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Re: "lastname" and "firstname" are not culturally neutral

From: Chris Lilley <chris@w3.org>
Date: Wed, 2 Apr 2003 15:08:29 +0200
Message-ID: <116341897640.20030402150829@w3.org>
To: "Jonathan Rosenne" <rosenne@qsm.co.il>
CC: "'John Cowan'" <cowan@mercury.ccil.org>, "'Misha Wolf'" <Misha.Wolf@reuters.com>, <public-webont-comments@w3.org>, "'Www International'" <www-international@w3.org>

On Wednesday, April 2, 2003, 3:52:22 PM, Jonathan wrote:

JR> So, I would suggest  "full presentation name"  vs. "culturally dependant
JR> sortable name".

That has the advantage of being highly precise and the disadvantage
of requiring a couple of paragraphs of explanations and examples for
anyone to understand it. It also has the disadvantage of throwing away
useful information for those cultures that do use it.

I gave the example at the recent Unicode conference where Inuit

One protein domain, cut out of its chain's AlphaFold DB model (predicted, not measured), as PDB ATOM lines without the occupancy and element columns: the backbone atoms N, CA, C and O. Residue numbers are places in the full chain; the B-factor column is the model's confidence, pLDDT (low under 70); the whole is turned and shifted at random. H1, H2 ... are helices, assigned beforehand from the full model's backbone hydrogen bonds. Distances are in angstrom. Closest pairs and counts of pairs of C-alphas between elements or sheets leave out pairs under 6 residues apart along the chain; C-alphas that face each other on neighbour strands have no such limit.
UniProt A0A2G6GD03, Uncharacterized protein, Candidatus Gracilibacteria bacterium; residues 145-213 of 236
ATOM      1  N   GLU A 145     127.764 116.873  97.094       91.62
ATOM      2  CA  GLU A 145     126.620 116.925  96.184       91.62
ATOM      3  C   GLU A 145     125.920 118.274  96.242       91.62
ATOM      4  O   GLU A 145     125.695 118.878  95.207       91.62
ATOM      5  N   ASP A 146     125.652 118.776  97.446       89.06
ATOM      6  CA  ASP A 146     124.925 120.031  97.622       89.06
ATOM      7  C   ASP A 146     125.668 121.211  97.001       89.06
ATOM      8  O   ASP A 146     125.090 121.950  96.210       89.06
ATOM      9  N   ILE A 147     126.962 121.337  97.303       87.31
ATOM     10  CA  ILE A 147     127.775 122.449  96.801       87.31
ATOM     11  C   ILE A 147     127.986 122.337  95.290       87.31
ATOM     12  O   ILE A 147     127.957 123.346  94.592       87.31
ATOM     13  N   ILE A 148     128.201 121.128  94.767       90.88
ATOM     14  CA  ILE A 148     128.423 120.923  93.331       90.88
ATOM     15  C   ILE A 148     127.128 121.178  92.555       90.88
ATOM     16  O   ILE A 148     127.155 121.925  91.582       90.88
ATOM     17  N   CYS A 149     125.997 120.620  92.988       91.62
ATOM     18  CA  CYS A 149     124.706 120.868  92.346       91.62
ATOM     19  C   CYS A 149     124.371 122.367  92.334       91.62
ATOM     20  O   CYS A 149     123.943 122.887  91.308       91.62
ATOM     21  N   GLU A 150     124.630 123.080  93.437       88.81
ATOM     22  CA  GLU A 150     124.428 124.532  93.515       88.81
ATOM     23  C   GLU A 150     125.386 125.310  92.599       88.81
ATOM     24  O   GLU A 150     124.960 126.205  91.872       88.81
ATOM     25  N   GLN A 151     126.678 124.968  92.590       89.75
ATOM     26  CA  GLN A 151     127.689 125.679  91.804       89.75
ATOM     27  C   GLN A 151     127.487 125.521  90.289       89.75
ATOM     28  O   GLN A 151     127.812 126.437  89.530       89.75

children might change the 'family' part of their name every six months
to a year depending on which family they are currently living with;
thus any governmental record system that picks the 'family name' at
some point in time to use as primary key is not going to work. I also
pointed out that just because this happens for those people, it does
not mean that the family name concept looses allvalue for everyone.

Its surely possible to have a system which has value for 95% of the
sample and the other 5% lists the exceptions. Something does not have
to be 100% applicable for it to be useful, provided the remaining few
percent are treated as valid but exceptional cases, rather than

 Chris                            mailto:chris@w3.org
Received on Wednesday, 2 April 2003 08:08:54 UTC

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